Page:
All claims expressed in this article are solely those of the authors and do not necessarily represent those of their affiliated organizations, or those of the publisher, the editors and the reviewers. Any product that may be evaluated in this article, or claim that may be made by its manufacturer, is not guaranteed or endorsed by the publisher.
- ^ http://www.rba.co.uk/search, http://searchresearch1.blogspot.com/, https://docs.google.com/document/d/1ydVaJJeL1EYbWtlfj9TPfBTE5IBADkQfZrQaBZxqXGs, https://sites.google.com/site/resourcesandsearchstrategies/, https://www.google.com/insidesearch/searcheducation/index.html
- ^ See demo at https://youtu.be/uEhEZ1MIul4
- ^ Depersonalization tips for Google: https://nostop.net/depersonalize-google-search.html
- ^ See the Introduction for such resources.
- ^ For alternative search engines, see e.g., https://www.searchenginejournal.com/alternative-search-engines/271409/
- ^ http://googleblog.blogspot.com/2011/10/fall-sweep.html
- ^ In 2018, Code Sample Answer (https://blogs.bing.com/search-quality-insights/2018-07/Intelligent-search-Coding-answers-at-your-fingertips/) was introduced in Bing, but now (2022) the code samples are no longer available in the search results.
Bai, G. R., Kayani, J., and Stolee, K. T. (2020). “How graduate computing students search when using an unfamiliar programming language,” in Proceedings of the IEEE/ACM International Conference on Program Comprehension (ICPC’20), (New York, NY: ACM), 160–171. doi: 10.1145/3387904.3389274
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Brandt, J., Guo, P. J., Lewenstein, J., Dontcheva, M., and Klemmer, S. R. (2009). “Two studies of opportunistic programming: Interleaving web foraging, learning, and writing code,” in Proceedings of the 27th International Conference on Human Factors in Computing Systems, (New York, NY: ACM), 1589–1598. doi: 10.1145/1518701.1518944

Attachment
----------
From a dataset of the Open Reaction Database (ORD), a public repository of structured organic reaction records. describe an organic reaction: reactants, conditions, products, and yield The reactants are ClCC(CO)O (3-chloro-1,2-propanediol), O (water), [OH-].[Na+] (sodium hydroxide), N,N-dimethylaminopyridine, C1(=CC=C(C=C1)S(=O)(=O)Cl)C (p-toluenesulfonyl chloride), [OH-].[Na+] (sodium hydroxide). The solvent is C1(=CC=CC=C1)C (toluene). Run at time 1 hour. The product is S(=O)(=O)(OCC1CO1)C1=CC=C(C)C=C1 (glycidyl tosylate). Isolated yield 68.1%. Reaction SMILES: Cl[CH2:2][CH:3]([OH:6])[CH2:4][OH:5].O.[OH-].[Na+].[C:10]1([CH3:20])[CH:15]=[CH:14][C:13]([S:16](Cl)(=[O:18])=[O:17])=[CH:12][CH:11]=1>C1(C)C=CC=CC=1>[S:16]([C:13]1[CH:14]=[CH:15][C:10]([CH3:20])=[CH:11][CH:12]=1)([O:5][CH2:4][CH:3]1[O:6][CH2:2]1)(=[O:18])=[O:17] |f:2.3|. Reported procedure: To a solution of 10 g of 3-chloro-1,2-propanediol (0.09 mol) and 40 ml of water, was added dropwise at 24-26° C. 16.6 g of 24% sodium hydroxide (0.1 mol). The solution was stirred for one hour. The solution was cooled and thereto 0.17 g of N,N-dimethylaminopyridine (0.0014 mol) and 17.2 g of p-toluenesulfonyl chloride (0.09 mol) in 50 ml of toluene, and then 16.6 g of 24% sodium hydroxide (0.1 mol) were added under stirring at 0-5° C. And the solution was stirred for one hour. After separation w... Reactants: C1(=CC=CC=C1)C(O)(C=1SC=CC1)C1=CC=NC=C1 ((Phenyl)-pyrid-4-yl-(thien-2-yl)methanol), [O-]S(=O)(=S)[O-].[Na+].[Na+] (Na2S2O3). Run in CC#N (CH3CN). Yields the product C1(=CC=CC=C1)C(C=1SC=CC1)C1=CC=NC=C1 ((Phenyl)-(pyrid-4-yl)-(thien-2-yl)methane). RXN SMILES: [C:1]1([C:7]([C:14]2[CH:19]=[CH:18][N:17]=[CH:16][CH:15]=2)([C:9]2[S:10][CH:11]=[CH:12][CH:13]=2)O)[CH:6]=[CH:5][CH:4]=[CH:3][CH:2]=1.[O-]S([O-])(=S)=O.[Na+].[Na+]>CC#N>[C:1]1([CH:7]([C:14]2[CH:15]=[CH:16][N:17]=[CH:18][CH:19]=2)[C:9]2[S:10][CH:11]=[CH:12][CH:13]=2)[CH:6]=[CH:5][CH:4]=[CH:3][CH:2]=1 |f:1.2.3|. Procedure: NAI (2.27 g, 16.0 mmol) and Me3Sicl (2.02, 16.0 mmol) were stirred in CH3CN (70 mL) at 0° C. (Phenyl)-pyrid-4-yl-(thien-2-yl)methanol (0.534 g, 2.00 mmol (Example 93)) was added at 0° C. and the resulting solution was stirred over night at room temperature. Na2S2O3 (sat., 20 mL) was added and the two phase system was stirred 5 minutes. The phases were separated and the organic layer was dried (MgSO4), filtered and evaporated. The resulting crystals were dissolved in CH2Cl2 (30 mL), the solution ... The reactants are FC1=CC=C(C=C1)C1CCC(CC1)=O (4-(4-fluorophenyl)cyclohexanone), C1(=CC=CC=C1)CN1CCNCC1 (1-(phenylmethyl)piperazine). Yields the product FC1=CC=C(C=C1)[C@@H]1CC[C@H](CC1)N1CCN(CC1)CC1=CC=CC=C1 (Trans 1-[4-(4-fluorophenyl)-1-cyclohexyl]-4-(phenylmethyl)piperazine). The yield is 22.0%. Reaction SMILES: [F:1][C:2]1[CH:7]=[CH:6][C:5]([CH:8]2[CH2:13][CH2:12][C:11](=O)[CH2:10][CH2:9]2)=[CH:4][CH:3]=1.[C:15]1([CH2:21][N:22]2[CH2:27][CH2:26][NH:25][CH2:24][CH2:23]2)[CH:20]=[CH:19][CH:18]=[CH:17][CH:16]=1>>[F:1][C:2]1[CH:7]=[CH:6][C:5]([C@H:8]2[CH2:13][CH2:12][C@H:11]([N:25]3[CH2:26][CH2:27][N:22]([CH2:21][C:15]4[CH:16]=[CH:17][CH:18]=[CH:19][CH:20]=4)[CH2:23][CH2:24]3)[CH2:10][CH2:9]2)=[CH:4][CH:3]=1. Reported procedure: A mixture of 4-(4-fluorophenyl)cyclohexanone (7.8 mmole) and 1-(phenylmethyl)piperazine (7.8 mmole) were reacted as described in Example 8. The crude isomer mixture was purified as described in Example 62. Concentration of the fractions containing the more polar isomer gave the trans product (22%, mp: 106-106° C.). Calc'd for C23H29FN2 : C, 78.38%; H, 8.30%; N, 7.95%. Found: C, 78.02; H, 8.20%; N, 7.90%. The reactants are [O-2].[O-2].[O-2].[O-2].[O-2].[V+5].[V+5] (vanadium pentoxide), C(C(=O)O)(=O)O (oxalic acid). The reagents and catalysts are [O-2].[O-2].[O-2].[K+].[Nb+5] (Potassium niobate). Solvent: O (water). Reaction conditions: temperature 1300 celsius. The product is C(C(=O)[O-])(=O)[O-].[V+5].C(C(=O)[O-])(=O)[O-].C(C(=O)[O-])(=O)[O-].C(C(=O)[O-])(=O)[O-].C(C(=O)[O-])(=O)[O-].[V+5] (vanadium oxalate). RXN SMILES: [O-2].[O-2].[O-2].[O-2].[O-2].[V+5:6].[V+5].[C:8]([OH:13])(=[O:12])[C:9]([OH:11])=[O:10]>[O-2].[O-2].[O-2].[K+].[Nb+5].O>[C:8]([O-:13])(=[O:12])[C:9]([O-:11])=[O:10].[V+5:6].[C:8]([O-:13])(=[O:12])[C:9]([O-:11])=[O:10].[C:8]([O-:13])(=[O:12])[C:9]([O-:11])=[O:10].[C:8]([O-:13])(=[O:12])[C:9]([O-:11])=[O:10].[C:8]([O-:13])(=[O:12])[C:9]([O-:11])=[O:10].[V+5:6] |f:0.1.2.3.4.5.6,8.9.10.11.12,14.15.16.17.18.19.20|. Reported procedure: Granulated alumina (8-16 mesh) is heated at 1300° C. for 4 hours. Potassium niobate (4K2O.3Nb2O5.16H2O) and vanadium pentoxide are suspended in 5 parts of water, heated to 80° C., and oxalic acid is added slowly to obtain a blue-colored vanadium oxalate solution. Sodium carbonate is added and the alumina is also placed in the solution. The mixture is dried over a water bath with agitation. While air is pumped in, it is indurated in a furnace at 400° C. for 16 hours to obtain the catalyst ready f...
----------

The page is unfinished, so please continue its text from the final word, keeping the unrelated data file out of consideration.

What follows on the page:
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Li, A., Endres, M., and Weimer, W. (2022). “Debugging with stack overflow: web search behavior in novice and expert programmers,” in Proceedings of the International Conference on Software Engineering – Software Engineering Education and Training (ICSE-SEET), 69–81. doi: 10.1109/ICSE-SEET55299.2022.9794240
Rahman, M. M., Barson, J., Paul, S., Kayani, J., Lois, F. A., Quezada, S. F., et al. (2018). “Evaluating how developers use general-purpose web-search for code retrieval,” in Proceedings of the 15th International Conference on Mining Software Repositories (MSR), (New York, NY: ACM), 465–475. doi: 10.1145/3196398.3196425
Sim, S. E., Agarwala, M., and Umarji, M. (2013). “A Controlled Experiment on the Process Used by Developers During Internet-Scale Code Search,” in Finding Source Code on the Web for Remix and Reuse, eds S. E. Sim and R. E. Gallardo-Valencia (New York, NY: Springer), 53–77. doi: 10.1007/978-1-4614-6596-6_4
Sim, S. E., Umarji, M., Ratanotayanon, S., and Lopes, C. V. (2011). How Well Do Search Engines Support Code Retrieval on the Web? ACM Trans. Softw. Eng. Methodol. 21:1–25. doi: 10.1145/2063239.2063243
White, R. W., and Roth, R. A. (2009). Exploratory Search: Beyond the Query-Response Paradigm. Synthesis Lectures on Information Concepts, Retrieval, and Services. San Rafael, CA: Morgan & Claypool, 1–98. doi: 10.2200/S00174ED1V01Y200901ICR003
Keywords: web search, online search, exploratory search, software developers, software development, tips, recommendations
Citation: Szabó BK (2022) Web search of software developers—Characteristics and tips. Front. Educ. 7:908712. doi: 10.3389/feduc.2022.908712
Received: 30 March 2022; Accepted: 11 July 2022;
Published: 17 August 2022.
Edited by:Xiaofeng Wang, Free University of Bozen-Bolzano, Italy
Reviewed by:Erika Osztián, Sapientia Hungarian University of Transylvania, Romania
Copyright © 2022 Szabó. This is an open-access article distributed under the terms of the Creative Commons Attribution License (CC BY). The use, distribution or reproduction in other forums is permitted, provided the original author(s) and the copyright owner(s) are credited and that the original publication in this journal is cited, in accordance with accepted academic practice. No use, distribution or reproduction is permitted which does not comply with these terms.
*Correspondence: B. Katalin Szabó, firstname.lastname@example.org